Stryker trainingEdit

Up to a platoon-sized unit of a Stryker brigade combat team, and dismounted infantry, can train on Stryker simulators (Stryker Virtual Collective Trainer - SVCT), which are in the process of being installed at 8 home stations. The 4th is being completed.[251] Forty-five infantrymen (4 Stryker shells) or thirty-six scouts (6 Stryker shells) can rehearse their battle rhythm on a virtual battlefield, record their lessons learned, give their after-action reports, and repeat, as a team. The Stryker gunner's seat comes directly from a Stryker vehicle and has a Common Remotely Operated Weapon Station (CROWS) and joystick to control a virtual .50 caliber machine gun or a virtual 30 mm autocannon.[251]

Applications for Synthetic Training Environment (STE)Edit

The Squad Advanced Marksmanship Training (SAMT) system, developed by the STE Cross-functional team from Futures Command, has an application for 1st SFAB.[252] Bluetooth enabled replicas of M4 rifles and M9 and Glock 19 pistols, with compressed air recoil approximate the form, fit and function of the weapons that the Soldiers are using in close combat. For 1st SFAB, scenarios included virtual reality attacks which felt like engagements in a room. The scenarios can involve the entire SFAB Advisor team, and engagements can be repeated over and over again. Advanced marksmanship skills such as firing with the non-dominant hand, and firing on the move can be practiced.[252]

Nine Army sites are now equipped with the SAMT. Over twenty systems are planned for locations in the United States.[252]

Other training environments include MANPADS for SHORAD in the 14P MOS at Fort Sill.[253]

Digital air ground integration ranges (DAGIRs)Edit

Live-fire digital air ground integration ranges (DAGIRs) were first conceptualized in the 1990s, and established in 2012,[254] with follow-on in 2019.[255] The ranges initially included 23 miles of tank trails,[256] targets, battlefield effects simulators, and digital wiring for aerial scorekeeping.[255] These ranges are designed for coordinating air and ground exercises before full-on sessions at the National Training Centers.[255]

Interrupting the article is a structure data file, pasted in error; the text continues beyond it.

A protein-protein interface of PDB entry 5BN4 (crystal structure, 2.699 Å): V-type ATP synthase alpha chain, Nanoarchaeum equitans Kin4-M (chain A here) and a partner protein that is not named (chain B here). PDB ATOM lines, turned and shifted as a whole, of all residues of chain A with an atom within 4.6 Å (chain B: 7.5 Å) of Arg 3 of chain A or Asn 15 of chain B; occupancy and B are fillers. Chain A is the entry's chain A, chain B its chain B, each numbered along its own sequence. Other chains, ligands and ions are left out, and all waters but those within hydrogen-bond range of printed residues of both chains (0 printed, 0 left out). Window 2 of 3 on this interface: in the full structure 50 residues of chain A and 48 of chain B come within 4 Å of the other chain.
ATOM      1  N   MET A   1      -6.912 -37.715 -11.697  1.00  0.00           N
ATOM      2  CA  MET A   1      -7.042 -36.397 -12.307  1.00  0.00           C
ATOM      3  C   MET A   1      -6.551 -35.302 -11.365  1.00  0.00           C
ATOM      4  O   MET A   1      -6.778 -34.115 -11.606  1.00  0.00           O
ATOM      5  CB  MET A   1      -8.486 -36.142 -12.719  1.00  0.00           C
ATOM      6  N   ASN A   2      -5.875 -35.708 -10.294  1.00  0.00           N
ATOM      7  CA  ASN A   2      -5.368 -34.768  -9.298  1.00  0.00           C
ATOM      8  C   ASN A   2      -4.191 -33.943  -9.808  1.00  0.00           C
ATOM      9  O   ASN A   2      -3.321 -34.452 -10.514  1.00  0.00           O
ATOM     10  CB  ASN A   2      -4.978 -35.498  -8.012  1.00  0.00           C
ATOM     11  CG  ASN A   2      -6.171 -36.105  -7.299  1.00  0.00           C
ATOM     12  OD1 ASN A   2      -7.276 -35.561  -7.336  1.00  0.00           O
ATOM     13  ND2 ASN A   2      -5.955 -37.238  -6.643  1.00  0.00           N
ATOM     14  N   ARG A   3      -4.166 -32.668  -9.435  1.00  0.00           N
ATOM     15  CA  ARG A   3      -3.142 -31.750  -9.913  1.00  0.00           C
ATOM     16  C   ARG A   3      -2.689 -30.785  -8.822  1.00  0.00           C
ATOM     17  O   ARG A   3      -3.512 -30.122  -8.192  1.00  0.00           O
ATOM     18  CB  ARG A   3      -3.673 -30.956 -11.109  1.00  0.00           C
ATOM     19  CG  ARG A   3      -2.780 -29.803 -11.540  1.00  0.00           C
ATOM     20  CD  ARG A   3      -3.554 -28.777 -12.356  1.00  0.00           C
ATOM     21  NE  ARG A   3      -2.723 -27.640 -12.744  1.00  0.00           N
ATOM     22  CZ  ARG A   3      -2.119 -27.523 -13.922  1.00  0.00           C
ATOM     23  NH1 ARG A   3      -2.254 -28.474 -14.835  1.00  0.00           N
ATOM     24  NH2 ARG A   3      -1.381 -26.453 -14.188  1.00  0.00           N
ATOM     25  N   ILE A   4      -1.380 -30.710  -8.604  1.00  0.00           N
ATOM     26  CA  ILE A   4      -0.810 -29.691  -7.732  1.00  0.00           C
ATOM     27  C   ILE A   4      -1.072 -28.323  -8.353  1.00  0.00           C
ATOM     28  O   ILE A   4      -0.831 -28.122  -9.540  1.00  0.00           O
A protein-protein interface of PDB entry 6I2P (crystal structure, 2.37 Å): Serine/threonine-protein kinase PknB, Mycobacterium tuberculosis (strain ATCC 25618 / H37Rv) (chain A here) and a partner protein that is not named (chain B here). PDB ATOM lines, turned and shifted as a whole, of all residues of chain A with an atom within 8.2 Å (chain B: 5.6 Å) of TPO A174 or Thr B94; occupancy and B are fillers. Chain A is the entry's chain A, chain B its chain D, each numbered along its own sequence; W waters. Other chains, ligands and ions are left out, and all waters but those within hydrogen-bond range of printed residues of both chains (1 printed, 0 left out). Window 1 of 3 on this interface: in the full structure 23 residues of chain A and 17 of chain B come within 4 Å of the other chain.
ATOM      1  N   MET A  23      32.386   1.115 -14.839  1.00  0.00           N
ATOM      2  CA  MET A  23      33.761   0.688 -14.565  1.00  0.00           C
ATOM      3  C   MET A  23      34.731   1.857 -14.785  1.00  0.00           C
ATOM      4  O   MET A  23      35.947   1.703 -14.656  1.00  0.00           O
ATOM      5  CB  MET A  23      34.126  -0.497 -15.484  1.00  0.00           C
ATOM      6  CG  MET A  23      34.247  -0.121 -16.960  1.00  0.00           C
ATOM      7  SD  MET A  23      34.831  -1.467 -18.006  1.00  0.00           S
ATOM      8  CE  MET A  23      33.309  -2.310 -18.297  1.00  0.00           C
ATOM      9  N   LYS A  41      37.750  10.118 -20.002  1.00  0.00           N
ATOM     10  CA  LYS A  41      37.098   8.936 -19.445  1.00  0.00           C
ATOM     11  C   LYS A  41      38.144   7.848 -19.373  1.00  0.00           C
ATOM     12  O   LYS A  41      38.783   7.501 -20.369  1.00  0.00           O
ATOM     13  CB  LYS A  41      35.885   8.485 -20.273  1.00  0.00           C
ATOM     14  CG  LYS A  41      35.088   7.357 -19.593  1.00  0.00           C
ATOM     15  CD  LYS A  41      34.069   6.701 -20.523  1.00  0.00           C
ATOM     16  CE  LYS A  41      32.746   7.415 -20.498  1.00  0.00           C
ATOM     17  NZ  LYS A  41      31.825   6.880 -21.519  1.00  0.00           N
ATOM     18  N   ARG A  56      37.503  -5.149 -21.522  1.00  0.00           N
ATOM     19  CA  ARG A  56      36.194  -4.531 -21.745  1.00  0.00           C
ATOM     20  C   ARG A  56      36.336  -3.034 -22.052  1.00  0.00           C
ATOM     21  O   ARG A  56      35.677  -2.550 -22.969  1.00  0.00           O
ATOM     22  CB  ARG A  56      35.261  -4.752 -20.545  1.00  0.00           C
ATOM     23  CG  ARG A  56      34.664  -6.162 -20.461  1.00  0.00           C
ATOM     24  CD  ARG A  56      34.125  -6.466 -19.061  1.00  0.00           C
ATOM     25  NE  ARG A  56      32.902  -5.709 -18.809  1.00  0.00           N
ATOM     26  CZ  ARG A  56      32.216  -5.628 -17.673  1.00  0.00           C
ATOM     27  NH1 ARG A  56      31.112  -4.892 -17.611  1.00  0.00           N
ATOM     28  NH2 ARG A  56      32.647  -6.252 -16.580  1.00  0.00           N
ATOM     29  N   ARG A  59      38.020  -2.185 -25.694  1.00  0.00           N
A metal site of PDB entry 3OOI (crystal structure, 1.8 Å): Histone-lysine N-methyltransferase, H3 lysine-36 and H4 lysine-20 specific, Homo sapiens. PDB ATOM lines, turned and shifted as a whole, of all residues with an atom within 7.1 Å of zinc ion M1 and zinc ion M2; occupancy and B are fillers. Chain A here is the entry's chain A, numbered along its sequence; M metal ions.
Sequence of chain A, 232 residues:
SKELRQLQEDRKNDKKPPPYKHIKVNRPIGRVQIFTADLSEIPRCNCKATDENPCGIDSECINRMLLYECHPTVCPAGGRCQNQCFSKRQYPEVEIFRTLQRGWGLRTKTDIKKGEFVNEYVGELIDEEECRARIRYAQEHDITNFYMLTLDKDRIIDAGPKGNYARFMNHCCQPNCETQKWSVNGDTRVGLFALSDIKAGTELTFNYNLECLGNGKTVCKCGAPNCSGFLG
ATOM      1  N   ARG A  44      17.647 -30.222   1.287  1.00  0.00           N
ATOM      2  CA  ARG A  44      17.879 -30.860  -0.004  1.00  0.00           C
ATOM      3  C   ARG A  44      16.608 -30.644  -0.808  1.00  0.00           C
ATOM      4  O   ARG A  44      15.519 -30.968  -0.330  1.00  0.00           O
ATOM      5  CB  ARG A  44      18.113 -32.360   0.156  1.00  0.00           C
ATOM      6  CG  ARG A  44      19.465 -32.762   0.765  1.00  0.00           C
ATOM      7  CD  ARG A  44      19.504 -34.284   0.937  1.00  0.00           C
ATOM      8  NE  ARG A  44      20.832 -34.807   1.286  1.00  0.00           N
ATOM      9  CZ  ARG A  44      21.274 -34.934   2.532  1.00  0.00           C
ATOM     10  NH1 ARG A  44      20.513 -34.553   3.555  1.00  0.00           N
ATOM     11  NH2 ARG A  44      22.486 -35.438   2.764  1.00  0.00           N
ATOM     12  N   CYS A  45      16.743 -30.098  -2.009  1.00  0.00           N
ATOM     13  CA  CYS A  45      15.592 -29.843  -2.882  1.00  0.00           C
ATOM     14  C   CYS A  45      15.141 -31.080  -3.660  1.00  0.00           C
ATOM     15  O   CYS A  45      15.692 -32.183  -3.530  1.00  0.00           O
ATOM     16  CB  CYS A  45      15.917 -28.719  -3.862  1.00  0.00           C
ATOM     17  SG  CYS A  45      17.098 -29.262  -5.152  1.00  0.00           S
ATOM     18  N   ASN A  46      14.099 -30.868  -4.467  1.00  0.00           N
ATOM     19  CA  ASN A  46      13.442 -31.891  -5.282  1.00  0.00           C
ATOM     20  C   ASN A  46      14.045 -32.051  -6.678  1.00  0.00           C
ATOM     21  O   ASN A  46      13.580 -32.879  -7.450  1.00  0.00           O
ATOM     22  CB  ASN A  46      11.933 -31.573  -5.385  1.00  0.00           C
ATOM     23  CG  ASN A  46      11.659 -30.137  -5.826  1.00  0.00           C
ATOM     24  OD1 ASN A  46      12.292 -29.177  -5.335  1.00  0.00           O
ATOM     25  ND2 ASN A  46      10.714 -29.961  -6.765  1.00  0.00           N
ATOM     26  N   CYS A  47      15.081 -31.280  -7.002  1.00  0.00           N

Training against OPFORsEdit

To serve a role as an Opposing force (OPFOR) could be a mission for an Army unit, as temporary duty (TDY), during which they might wear old battle dress uniforms, perhaps inside-out. TRADOC's Mission Command Training Program, as well as Cyber Command designs tactics for these OPFORs. When a brigade trains at Fort Irwin, Fort Polk, or Joint Multinational Training Center (in Hohenfels, Germany) the Army tasks 11th Armored Cavalry Regiment, 1st Battalion, 509th Infantry Regiment (Abn), and 1st Battalion, 4th Infantry Regiment, respectively, with the OPFOR role,[257] and provides the OPFOR with modern equipment (such as the FGM-148 Javelin) to test that brigade's readiness for deployment. Multiple integrated laser engagement systems serve as proxies for actual fired weapons, and Soldiers are lost to the commander from "kills" by laser hits.

Deployment schemeEdit

The force generation system, posited in 2006 by General Schoomaker, projected that the U.S. Army would be deployed continuously. The Army would serve as an expeditionary force to fight a protracted campaign against terrorism and stand ready for other potential contingencies across the full-spectrum of operations (from humanitarian and stability operations to major combat operations against a conventional foe).

Under ideal circumstances, Army units would have a minimum "dwell time," a minimum duration of which it would remain at home station before deployment. Active-duty units would be prepared to deploy once every three years. Army Reserve units would be prepared to deploy once every five years. National Guard units would be prepared to deploy once every six years. A total of 71 combat brigades would form the Army's rotation basis, 42 from the active component with the balance from the reserves.